Now that THRIVE month has come to a close I wanted to share one more post about the connection between mental health, because without mental health there is no health, and without nutrition there is no mental health.
Let’s throw it back to basics: Some Nutrition 101. Nutritious food is absolutely vital in everyone’s daily life!
Nutritious food ...
- Gives us energy to get us through our day
- Fuels our body – providing building blocks for bones, muscles, hair, nails and skin
- Fuels our mind – boosting mood, energy, focus, memory and wellbeing
- Supports our immune function
- Prevents and manages chronic disease, and impacts our quality of life.
Food is also integral to social and cultural inclusion, traditions, heritage, and creativity.
What we drink is also important, as non-sugar-sweetened beverages (such as water) ...
- Help move nutrients and waste through the body
- Keeps blood pressure normal
- Protects and cushion joints and organs
- Controls body temperature
However, did you know that how you eat can impact your ...
Being dehydrated and/or ‘hangry’ can impact your mood and make you irritable.
2. Energy levels
Glucose is the preferred source of fuel for the brain. And having energy helps you focus and enhances your cognition.
3. Ability to cope with stress
Restricting food may alter cortisol secretion; cortisol is a hormone secreted in response to stress.
4. Risk of chronic disease
Antioxidants minimize oxidative stress; oxidative stress leads to DNA damage which can lead to chronic disease.
So, eating to get enough nutrition to help support your mental health ... how do you do it? By eating a variety of nourishing food throughout the day and week, you can meet your nutrient needs to support mental and physical health. Canada’s Food Guide is a tool that so much research has gone into in order to shows us how to eat healthy, balanced meals.
Healthy eating is more than just the food you eat. It is also how, when, where, and why you eat. Canada’s food guide lays this out in more detail if you visit their website. Being mindful of your eating habits, enjoying your food, using food labels to help you make choices when purchasing food, limiting ultra-processed foods, being aware of food marketing’s influence on our food choices, and also cooking more often and eating meals with others.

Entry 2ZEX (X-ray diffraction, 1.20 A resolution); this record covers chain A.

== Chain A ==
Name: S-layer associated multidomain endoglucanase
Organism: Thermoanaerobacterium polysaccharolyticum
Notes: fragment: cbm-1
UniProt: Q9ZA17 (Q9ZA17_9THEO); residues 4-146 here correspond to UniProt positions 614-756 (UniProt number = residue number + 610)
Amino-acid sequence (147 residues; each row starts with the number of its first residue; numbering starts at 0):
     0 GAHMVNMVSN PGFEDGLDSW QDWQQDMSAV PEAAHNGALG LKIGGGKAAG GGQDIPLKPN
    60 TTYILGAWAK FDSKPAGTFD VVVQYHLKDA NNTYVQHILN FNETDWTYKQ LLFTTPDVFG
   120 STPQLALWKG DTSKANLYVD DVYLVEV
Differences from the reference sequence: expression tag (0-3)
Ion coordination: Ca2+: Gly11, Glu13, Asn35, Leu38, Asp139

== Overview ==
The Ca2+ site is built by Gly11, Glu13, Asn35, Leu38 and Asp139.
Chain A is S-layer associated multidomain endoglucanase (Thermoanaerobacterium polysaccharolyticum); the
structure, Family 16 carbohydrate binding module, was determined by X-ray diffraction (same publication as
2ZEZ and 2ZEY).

However, there are so many challenges to eating healthy, especially in 2020. Here are some ideas. Hopefully one or two are something you would consider implementing before 2020 is out!
|Challenges to Healthy Eating||Solutions to Healthy Eating|
|Time||Meal plan (make it yourself, or use an online option)|
Prep your food in advance
|Effort||- Become an efficient grocery shopper, or grocery shop online|
- Keep your pantry stocked with easy-to-grab options
|Cost||- Make food at home instead of getting food from restaurants or fast food chains|
- Check the unit price at the grocery store
- These tips do not take into account Food Security. To learn more about food security see here
|Food Skills||- Label read to compare products to help make the healthier choice|
- Learn how to use kitchen tools that you haven’t used before by watching YouTube videos or asking friends/family, or find hacks to make prep in the kitchen easier
|Prevalence of nutrition mis-information||- Choose information from Registered Dietitians|
- Health Canada
- Healthlink BC
So, let’s THRIVE by eating well! When you eat well and have energy you are better able to take on the day’s tasks, and are more prepared to navigate unknown stressors that come your way!
To end this post I want to reflect back on THRIVE month and the THRIVE 5, which are the 5 ways research shows us that we can promote a healthy mind, we begin to realize they are all interconnected:
Food is an important key in fueling and refueling our bodies before and after exercise.
Caffeine, alcohol, and hunger can all affect sleep.
Not knowing where your next meal is coming (food insecurity) from can really impact your sense of wellbeing and overall nutrition status. The Student Union Pantry on campus is an example of emergency food support. (To learn more about food security see UBC’s Food Security Initiative website here).
Cooking or sharing a meal over zoom or within your bubble to spend time together. And of course ...
Connect with us!
UBC’s Registered Dietitians are here to help. And for nutrition tips, recipes, and more, visit the UBCO Food Services Nutrition Blog.
For more information about mindful eating while studying and working from home, visit our blog post here!